November 8, 2022
What are Antibody-Drug Conjugates (ADCs)?
Antibody-Drug Conjugates (ADCs) are a rather novel class of biopharmaceutical agents with a very high potential to elicit a lasting change in the medical and pharmaceutical landscape. This is reflected by the number of candidates in various preclinical development stages and clinical trials, which is in the hundreds.1
ADCs combine the properties of highly specific monoclonal antibodies (mAbs) and very potent small molecule pharmaceutical agents. Presently, the largest part of ADCs are anticancer drugs that aim to specifically deliver cytotoxic (cell killing) drugs to cancerous cells, thus reducing off-site toxicity, enhancing the therapeutic index and increasing tolerability.
Antibody-Drug Conjugates come with special requirements within their manufacturing process, such as on the controlled freezing of ADCs, but also concerning safety aspects. This article will give you an overview of applications of Antibody-Drug Conjugates, how they work and how they are built up.
Antibody-Drug Conjugates – current and future applications
Each of the eleven Antibody-Drug Conjugates that have already been granted FDA approval is used as a cancer treatment: ado-Trastuzumab emtansine (Kadcyla ®), trastuzumab deruxtecan, sacituzumab govitecan, inotuzumab ozogamicin, enfortumab vedotin, brentuximab vedotin (Adcetris ®), Gemtuzumab ozogamicin (Mylotarg ®).
The diseases which they treat are malignancies such as HER2-positive metastatic breast cancer, refractory or relapsed diffuse large B-cell lymphoma, hodgkin lymphoma, acute myeloid leukemia among others.
There are very promising ongoing efforts to optimize future ADC use in cancer therapy as novel multi-drug combination immunotherapy regimens, as is shown in in vitro as well as in vivo trials. Moreover, new ADCs are developed to expand into other medical fields, such as autoimmune diseases.
In addition to the pharmacological side, key players working with ADCs face challenges regarding process safety during the demanding synthesis and handling of ADC preparations. Innovative companies like Single Use Support offer solutions in the field of fluid management to push future ADC development forward.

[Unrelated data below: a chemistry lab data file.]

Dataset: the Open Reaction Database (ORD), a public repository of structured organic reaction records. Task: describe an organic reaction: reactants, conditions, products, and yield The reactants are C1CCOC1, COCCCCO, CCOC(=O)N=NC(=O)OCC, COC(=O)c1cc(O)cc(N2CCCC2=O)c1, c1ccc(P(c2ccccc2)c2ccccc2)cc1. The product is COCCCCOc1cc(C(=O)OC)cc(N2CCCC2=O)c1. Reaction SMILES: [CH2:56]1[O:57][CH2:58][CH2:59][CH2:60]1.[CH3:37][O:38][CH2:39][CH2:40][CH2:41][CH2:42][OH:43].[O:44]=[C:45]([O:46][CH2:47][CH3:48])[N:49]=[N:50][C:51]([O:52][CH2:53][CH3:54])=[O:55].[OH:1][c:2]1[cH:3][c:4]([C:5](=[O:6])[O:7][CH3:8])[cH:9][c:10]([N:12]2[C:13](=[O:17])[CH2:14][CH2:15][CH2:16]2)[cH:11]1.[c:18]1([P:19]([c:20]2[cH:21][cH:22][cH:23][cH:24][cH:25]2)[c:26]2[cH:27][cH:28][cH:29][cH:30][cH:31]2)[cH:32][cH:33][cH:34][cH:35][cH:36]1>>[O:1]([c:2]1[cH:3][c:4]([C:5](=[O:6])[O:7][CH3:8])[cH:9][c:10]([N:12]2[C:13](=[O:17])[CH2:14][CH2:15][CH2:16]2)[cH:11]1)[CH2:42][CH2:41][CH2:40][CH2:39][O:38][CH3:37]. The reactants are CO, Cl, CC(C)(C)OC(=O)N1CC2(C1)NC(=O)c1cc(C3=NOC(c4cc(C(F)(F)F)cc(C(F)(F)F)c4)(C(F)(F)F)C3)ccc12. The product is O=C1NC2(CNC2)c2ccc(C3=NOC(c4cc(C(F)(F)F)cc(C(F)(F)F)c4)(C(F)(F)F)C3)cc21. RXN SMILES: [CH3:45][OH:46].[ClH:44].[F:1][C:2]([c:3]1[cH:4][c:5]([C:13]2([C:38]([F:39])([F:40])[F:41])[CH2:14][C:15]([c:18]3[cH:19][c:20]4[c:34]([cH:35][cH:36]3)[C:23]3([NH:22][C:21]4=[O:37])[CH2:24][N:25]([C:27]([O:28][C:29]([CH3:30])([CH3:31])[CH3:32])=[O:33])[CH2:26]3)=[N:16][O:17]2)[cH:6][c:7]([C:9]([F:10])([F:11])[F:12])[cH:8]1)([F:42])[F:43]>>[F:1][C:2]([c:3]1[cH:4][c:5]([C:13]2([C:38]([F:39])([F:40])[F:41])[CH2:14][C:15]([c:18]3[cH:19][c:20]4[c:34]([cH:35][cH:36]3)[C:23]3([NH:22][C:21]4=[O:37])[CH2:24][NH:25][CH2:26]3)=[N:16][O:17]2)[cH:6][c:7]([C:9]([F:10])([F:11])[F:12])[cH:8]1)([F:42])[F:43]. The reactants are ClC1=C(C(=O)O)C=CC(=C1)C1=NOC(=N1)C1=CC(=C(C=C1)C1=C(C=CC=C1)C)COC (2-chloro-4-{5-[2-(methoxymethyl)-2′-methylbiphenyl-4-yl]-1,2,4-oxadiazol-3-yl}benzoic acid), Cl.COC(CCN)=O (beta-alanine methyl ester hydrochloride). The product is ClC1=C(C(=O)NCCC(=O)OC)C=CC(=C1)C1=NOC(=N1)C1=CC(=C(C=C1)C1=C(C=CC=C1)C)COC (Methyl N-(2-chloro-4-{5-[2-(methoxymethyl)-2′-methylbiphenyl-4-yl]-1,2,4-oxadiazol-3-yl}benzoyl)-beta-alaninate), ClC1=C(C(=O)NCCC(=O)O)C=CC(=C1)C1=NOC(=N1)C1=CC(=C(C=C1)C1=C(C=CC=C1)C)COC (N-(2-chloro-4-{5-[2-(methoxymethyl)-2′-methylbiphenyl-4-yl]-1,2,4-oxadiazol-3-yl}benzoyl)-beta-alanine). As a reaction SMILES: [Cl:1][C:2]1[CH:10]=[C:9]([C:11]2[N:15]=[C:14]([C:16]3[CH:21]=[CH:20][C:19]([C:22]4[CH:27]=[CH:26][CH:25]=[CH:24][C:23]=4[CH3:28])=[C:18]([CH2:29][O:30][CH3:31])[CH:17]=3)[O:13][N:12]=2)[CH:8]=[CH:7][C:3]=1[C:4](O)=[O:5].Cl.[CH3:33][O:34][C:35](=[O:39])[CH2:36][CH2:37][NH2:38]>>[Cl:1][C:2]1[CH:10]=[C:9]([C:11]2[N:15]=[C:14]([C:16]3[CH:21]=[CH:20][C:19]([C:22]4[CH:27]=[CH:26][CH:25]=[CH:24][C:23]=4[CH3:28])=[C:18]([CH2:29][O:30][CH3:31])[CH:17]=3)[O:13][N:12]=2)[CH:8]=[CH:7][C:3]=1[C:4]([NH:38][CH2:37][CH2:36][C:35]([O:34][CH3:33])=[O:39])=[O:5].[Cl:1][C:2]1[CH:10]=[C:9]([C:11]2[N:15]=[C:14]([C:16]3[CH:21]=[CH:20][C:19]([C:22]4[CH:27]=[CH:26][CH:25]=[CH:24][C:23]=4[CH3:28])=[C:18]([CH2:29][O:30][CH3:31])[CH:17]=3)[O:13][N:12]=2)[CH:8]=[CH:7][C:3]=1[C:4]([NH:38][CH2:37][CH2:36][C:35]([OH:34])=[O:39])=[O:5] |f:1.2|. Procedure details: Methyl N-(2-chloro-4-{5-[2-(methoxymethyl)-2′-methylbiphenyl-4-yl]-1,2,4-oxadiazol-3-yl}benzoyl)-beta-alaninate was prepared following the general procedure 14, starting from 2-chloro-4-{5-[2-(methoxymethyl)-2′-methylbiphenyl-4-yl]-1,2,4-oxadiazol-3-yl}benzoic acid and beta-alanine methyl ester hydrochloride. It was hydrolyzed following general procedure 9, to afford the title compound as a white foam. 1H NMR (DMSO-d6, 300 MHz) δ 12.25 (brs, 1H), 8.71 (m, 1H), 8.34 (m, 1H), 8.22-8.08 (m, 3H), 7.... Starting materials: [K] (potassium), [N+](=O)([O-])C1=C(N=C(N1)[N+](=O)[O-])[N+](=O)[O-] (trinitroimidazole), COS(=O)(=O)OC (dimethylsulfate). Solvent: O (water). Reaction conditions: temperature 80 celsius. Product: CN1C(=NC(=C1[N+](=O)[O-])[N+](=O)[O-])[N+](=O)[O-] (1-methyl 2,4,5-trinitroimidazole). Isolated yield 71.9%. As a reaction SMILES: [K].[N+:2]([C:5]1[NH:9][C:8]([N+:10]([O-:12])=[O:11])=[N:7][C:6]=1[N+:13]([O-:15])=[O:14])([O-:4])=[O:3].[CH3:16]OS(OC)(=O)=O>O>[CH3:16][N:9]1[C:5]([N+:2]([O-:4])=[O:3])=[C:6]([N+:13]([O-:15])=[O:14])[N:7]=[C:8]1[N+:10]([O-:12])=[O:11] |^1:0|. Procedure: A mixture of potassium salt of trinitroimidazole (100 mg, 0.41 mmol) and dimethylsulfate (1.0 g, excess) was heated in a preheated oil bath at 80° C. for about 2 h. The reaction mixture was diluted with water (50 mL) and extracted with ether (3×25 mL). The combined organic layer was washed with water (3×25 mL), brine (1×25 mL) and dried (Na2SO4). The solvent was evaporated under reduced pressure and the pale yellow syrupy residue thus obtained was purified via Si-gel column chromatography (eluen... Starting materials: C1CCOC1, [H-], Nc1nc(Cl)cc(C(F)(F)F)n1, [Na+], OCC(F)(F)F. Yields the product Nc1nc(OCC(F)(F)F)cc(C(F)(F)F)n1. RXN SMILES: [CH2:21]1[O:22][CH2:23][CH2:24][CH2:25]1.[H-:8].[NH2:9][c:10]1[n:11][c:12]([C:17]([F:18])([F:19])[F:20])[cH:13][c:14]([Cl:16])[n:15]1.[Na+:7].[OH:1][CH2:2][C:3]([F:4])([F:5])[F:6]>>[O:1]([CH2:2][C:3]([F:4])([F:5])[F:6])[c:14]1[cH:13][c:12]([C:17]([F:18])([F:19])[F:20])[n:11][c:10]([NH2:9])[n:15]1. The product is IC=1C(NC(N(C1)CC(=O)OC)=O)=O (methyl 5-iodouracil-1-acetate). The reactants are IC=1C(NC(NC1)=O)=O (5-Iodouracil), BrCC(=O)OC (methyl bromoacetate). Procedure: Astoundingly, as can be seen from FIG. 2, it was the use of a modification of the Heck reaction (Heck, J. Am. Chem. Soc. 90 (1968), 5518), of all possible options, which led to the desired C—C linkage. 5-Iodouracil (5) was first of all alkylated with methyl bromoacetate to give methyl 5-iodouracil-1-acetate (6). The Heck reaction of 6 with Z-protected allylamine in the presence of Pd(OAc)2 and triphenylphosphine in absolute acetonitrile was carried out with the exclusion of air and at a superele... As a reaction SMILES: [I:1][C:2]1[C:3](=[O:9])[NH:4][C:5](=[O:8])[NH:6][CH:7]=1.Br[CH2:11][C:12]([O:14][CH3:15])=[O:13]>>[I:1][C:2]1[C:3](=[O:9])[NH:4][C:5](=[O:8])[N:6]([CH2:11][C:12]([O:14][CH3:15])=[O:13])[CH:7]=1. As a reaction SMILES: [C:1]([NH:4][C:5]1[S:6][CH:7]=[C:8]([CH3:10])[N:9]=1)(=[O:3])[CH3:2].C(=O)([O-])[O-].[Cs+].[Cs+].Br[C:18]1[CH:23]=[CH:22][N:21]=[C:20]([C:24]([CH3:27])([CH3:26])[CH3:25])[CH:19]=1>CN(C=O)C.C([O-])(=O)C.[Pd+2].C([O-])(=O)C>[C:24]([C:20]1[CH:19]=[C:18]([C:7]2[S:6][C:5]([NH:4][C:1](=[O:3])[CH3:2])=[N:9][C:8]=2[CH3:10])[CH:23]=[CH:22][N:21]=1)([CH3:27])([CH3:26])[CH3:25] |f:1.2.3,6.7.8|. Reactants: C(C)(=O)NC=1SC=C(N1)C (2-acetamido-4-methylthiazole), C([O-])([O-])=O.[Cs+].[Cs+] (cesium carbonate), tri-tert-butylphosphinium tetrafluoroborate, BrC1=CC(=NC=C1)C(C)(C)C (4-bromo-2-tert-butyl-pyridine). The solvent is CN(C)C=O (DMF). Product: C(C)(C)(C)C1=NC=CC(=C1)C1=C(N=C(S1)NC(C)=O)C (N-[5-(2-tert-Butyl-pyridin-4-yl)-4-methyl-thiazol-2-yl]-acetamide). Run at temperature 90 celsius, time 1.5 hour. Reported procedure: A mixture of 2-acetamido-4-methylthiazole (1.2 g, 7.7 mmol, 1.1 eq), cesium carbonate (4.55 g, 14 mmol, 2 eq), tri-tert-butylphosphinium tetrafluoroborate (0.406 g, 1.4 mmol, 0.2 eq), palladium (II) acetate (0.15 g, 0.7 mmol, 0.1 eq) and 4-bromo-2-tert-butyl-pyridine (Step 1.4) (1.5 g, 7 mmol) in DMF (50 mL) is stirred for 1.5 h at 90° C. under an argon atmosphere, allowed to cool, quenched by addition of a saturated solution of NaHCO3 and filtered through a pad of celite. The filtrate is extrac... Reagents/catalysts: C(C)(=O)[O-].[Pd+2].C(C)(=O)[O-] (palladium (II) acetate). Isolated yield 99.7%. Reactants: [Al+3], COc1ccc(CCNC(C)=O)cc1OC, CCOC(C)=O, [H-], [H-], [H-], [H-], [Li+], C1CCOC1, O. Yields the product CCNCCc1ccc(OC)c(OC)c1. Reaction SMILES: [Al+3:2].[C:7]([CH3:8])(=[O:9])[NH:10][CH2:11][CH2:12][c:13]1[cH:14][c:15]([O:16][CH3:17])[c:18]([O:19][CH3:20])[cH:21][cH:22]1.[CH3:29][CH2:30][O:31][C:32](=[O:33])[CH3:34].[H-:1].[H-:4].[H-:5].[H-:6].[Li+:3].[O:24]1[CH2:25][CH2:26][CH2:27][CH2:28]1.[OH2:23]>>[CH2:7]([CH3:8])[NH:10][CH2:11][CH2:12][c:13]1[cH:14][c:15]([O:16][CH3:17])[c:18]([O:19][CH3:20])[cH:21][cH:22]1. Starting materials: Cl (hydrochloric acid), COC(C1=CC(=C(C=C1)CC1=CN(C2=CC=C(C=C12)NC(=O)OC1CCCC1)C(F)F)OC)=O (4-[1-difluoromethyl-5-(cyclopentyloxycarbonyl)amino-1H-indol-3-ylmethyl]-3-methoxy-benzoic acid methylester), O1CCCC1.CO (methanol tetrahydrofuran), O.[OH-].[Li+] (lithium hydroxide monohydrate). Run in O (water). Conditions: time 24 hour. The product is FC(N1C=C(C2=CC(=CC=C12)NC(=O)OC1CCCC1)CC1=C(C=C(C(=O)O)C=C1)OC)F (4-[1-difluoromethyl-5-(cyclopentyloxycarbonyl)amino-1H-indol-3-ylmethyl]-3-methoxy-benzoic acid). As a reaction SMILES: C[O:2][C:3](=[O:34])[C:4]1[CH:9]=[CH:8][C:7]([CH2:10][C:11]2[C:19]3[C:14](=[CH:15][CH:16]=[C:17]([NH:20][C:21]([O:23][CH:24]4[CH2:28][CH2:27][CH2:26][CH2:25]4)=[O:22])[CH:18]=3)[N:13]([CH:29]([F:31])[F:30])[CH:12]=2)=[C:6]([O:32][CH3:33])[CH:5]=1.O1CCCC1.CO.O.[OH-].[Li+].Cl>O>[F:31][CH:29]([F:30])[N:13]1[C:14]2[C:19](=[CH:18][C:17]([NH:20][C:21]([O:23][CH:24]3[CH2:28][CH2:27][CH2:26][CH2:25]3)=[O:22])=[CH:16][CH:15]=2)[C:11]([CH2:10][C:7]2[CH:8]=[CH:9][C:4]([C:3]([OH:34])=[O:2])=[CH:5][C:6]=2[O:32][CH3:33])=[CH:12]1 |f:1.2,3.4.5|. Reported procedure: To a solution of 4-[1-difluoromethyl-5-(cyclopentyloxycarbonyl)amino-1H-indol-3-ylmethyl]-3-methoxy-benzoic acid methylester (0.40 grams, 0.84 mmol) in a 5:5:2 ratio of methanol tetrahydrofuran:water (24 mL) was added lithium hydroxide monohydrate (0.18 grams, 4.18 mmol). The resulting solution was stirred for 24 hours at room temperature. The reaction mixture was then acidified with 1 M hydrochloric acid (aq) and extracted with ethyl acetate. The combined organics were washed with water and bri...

ADCs: mechanism of action
The key to ADCs outstanding pharmacology is that they are targeted therapies, sparing healthy cells: the ADC molecule acts as a receptor specific to antigens on the tumor cell surface. Selective binding of the ADC to the membranes of target cells is followed by internalization into the cell, where the cytotoxic drug is released site-specifically and effects apoptosis i.e. cell death. This two-pronged approach is intricately tied to the components and structural properties of ADCs.
Structural properties of Antibody-Drug Conjugates
The aforementioned two-pronged mechanism of action relies on three constituents: a linker that attaches the two active components to each other and is selectively cleaved when the ADC arrives in the tumor, leading to intricate possibilities to modulate pharmacokinetics.2
Currently, linkers are designed to be cleaved by lysosomal enzymes in the lysosome of cancer cells, e.g . cathepsin cleavable peptide linkers, or non-cleavable linkers based on disulfide derivatives that release the cytotoxic agent when the mAb component is digested.
Monoclonal antibodies confer the outstanding specificity to ADCs. Nowadays, mAbs can be designed to have fine-tuned specificity to increase drug delivery into solid tumors and exhibit low immunogenicity. Additionally, they are large enough to carry big payloads (high drug antibody ratio – DAR) of linked small molecule cytotoxins without losing their activity. Their biodegradability in lysosomes allow the use of non-cleavable linkers to modulate off-site activity.